If the input file	was collected  from  data  travelling  over  a
	      point-to-point  link  (one which doesn't make an Ethernet	header
	      available), this option needs to be used.

       -s     also display a hex dump of spurious data at packet-end

	      For a reason unknown to the author, tcpdump(1) output  sometimes
	      contains	data at	the end	of packets which don't belong to those
	      packets.	This spurious data is suppressed from the output,  ex-
	      cept when	this option is used.

       -h     display a	help summary

	      This list	of options is displayed, with one-liner	descriptions.

       expression
	      filter the input file using a tcpdump(1) expression

	      If  the  -cooked option is not used, then	tcpdump(1) is required
	      to be on your PATH.  It is used to read the raw  savefile,  pro-
	      ducing  output  in  the  format tcpshow expects.	The expression
	      should be	a valid	tcpdump(1) expression.	It is  not  parsed  or
	      interpreted by tcpshow, but passed on to tcpdump(1) for its con-
	      sumption.

EXAMPLES
       In the following	examples, where	tcpdump(1) is used, the	flag  -s  1518
       is used to be sure of saving the	complete Ethernet frame.

       Also,  where  tcpdump(1)	expressions are	used, these could equally have
       been given to tcpdump(1)	directly, if it	was known at  this  time  what
       data you're interested in.

       Capture a raw savefile and decode it later.

	      #	tcpdump	-s 1518	-w savefile
	      #	tcpshow	< savefile

       Decode the data as quickly as tcpdump(1)	gives it to us.

	      #	tcpdump	-s 1518	-lenx |	tcpshow	-cooked

       Display headers only.

	      #	tcpshow	-noData	< savefile

       Display data only (minimal header decode).

	      #	tcpshow	-minHdrDecode

       Display a decode	of Telnet traffic only,	omitting the link and IP head-
       ers.

	      #	tcpdump	-s 1518	-w savefile
	      #	tcpshow	-noLink	-noIp tcp port telnet <	savefile

       Give a verbose display of the headers, and a full display of the	 data,
       for  all	 packets going into or coming from the host "sam" -- this host
       is on a LAN accessible through a	PPP link (interface "ppp0").

	      #	tcpdump	-i ppp0	-s 1518	-w savefile
	      #	tcpshow	-pp -verbose host sam <	savefile

       Show all	SMTP mail transfers, omitting the headers (you're not supposed
       to do this).

	      #	tcpdump	-s 1518	-w savefile
	      #	tcpshow	-minHdrDecode port smtp	< savefile

       To display a decode of data not captured	via tcpdump(1),	you would typ-
       ically use the application that captured	the trace to dump  that	 trace
       into a file in ASCII-hex	format.	 You feed that file into a Perl/sh/awk
       script (that you	write),	which produces a file in  the  format  tcpshow
       expects.	  Such scripts are easy	to write.  For example,	if your	appli-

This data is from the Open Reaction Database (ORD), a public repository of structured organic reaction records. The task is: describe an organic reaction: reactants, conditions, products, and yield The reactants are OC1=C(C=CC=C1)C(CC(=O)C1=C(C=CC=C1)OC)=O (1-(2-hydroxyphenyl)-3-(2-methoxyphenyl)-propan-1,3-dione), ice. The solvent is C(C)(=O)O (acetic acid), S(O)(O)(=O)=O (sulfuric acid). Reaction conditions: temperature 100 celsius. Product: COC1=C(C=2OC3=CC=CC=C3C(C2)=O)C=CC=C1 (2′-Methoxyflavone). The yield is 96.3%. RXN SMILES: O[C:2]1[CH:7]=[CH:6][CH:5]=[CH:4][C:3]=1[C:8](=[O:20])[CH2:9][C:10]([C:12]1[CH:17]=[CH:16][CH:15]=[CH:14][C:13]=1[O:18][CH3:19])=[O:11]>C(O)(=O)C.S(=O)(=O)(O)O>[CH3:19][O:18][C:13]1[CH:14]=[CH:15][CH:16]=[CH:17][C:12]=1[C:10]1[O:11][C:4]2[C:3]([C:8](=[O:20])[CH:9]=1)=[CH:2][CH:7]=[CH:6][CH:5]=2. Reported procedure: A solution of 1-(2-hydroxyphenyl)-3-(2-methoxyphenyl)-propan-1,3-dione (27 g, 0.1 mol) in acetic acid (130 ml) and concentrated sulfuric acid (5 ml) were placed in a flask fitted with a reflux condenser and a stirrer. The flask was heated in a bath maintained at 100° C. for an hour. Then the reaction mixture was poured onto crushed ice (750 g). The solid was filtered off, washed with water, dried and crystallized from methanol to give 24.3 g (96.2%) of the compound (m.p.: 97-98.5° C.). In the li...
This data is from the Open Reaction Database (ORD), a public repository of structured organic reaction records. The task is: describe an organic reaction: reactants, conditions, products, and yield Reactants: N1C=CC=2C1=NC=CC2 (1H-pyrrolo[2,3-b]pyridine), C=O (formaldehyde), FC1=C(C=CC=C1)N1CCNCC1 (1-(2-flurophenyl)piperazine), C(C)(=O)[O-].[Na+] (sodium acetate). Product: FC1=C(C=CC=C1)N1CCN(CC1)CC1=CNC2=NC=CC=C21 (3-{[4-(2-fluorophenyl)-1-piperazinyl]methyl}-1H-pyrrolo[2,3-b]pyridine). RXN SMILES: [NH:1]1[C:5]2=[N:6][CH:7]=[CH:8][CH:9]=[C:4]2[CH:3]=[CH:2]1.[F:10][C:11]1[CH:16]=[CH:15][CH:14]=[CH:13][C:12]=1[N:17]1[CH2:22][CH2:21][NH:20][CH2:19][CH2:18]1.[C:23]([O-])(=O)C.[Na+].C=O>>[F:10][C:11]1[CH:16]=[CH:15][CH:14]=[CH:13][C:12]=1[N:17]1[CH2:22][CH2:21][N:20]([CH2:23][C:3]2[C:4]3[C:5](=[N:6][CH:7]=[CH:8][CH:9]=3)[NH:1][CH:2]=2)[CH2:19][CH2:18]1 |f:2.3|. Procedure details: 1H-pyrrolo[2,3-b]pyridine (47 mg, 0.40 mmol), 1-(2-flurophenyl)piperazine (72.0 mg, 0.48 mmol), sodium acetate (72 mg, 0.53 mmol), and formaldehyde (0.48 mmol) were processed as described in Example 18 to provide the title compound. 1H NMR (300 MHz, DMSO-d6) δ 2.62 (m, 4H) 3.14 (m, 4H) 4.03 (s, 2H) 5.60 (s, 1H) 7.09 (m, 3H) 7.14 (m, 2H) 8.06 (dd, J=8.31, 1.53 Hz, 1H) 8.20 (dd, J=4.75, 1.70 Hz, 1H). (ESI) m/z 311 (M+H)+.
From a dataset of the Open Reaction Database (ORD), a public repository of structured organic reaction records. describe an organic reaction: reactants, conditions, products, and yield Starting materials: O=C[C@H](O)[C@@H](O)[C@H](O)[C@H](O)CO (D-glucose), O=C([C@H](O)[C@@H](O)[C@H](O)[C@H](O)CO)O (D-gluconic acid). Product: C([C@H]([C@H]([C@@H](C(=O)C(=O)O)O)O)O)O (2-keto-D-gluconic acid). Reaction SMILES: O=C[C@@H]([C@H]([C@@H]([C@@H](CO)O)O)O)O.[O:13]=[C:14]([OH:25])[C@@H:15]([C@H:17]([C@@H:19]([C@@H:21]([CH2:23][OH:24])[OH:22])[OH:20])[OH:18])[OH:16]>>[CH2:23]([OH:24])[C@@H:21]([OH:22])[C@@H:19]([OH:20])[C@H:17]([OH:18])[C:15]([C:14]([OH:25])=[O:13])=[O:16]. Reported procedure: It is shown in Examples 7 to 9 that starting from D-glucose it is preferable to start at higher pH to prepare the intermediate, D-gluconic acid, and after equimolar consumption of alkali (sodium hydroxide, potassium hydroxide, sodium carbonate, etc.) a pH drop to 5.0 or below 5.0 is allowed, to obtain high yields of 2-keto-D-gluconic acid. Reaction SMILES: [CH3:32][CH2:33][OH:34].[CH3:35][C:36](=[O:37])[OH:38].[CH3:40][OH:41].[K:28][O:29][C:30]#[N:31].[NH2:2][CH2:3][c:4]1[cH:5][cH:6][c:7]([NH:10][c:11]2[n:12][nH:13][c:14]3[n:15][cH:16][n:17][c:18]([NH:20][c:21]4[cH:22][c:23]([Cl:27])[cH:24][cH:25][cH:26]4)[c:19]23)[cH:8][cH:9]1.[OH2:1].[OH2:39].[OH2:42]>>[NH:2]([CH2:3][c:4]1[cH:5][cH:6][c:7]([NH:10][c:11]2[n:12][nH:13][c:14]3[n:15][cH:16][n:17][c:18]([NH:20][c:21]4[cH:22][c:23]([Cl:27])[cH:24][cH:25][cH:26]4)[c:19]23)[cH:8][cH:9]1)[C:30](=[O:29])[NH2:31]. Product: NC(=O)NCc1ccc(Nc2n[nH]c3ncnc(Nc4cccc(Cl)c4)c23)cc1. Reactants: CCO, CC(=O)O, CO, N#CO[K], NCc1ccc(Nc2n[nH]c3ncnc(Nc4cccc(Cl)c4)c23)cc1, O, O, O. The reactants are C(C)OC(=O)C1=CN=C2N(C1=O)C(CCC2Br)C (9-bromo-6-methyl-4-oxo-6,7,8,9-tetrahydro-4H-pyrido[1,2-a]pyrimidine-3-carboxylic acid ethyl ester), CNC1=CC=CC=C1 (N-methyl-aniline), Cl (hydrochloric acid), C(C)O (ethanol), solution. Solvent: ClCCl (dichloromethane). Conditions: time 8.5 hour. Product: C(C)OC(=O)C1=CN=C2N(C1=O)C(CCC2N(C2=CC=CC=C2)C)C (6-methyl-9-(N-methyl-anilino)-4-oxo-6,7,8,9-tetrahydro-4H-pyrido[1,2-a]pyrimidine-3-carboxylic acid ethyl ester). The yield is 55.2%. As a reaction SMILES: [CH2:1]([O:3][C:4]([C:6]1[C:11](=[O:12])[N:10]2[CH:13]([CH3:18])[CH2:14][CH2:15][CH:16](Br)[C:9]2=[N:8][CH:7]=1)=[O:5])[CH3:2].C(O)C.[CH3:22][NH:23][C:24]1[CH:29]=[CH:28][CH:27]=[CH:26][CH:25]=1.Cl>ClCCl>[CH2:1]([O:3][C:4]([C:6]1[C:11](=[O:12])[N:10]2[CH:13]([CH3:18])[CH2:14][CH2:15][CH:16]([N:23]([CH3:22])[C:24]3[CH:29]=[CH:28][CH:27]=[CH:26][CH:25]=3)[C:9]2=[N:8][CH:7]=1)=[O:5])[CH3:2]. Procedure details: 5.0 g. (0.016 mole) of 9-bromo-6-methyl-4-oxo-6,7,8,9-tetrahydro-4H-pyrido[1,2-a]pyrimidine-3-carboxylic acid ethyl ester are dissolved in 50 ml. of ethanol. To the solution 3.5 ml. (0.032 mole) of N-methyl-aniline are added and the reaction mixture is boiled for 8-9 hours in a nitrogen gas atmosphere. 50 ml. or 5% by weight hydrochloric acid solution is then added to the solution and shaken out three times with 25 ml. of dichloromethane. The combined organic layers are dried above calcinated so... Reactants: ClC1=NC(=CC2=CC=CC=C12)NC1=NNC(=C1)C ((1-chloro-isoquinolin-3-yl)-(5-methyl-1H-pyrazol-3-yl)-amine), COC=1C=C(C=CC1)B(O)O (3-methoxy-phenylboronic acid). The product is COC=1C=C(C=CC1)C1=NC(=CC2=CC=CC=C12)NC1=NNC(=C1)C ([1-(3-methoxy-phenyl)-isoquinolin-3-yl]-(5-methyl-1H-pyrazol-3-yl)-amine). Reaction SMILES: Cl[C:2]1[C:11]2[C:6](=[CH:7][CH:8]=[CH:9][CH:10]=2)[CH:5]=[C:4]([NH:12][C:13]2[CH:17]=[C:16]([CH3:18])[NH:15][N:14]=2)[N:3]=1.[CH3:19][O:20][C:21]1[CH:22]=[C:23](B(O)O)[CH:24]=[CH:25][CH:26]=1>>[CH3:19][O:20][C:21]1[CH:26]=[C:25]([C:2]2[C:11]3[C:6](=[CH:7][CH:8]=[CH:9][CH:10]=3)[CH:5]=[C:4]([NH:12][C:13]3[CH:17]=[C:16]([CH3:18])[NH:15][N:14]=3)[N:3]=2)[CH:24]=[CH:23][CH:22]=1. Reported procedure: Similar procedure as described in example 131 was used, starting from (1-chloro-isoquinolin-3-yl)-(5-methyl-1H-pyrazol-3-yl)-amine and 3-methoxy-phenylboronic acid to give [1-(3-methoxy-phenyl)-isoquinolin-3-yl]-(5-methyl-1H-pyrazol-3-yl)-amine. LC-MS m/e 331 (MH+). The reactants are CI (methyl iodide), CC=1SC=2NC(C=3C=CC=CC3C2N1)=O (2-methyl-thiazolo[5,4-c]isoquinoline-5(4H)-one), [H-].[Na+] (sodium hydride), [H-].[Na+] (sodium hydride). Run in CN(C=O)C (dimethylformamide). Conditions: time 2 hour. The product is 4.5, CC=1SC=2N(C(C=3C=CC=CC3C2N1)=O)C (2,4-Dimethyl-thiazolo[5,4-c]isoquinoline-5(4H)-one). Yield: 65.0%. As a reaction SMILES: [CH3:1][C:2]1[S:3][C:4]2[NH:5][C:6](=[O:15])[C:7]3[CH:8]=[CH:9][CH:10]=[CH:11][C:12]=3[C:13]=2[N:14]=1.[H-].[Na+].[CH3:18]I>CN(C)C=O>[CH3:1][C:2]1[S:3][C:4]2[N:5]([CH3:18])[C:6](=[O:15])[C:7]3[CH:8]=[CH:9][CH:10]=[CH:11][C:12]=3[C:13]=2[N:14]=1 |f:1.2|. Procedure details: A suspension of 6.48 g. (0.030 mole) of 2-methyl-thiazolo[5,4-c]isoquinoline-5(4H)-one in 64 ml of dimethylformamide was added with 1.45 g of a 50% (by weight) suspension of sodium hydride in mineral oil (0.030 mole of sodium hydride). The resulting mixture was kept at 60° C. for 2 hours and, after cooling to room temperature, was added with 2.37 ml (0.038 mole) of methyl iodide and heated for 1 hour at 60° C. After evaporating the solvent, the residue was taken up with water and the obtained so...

cation is "capture" and your script is "convert", then tcpshow might be
       used as follows.

	      #	capture	-hexoutput | convert | tcpshow -cooked

       Note  that  -cooked  is	required,  to  prevent	tcpdump(1)  from being
       spawned.

       A loose definition of the format	tcpshow	expects	is:

	      The 1st line of each packet must begin in	column 1 and  contains
	      the  following  whitespace-separated fields: timestamp, Ethernet
	      source address, Ethernet	destination  address,  Ethernet	 type.
	      The  Ethernet  addresses	must be	in the form aa:bb:cc:dd:ee:ff.
	      If -pp is	used, only the timestamp is required.  The  format  of
	      the  timestamp  is  hh:mm:ss:fff...   where hh=hourOfDay,	mm=mi-
	      nOfHour, ss=secOfMin and the 'f' digits are the  fraction	 of  a
	      second  at  which	the packet arrived (resolution varies from ma-
	      chine to machine).  If timestamp	information  isn't  available,
	      any text string will do (no embedded whitespace and it shouldn't
	      look like	a valid	timestamp).  The Ethernet  type	 field	is  an
	      ASCII-hex	 string; for example, "0800" means an IP packet	is en-
	      capsulated.

	      The 2nd and subsequent lines of each packet must	begin  with  a
	      TAB.   They  consist  of	an ASCII-hex dump of the Ethernet data
	      field.  The hex bytes can	be separated from each	other  by  any
	      amount of	whitespace, including none.

FILES
       tcpshow reads from standard input and writes to standard	output.

SEE ALSO
       tcpdump(1), nit(4P), bpf(4)

AUTHOR
       Mike Ryan <mike@NetworX.ie>

RESTRICTIONS
       This  program and its source code are freely available.	See the	Condi-
       tions governing their use in the	source code.

BUGS
       It should decode	IP and TCP options.

       It should decode	data from application protocols	that don't send	 their
       data in ASCII (e.g. DNS/BIND).

       It  should  not	depend on tcpdump(1) as	much as	it does.  It should be
       modified	to use pcap(3) directly.

				  2 Feb	1998			    TCPSHOW(1)

NAME | SYNOPSIS | DESCRIPTION | OPTIONS | EXAMPLES | FILES | SEE ALSO | AUTHOR | RESTRICTIONS | BUGS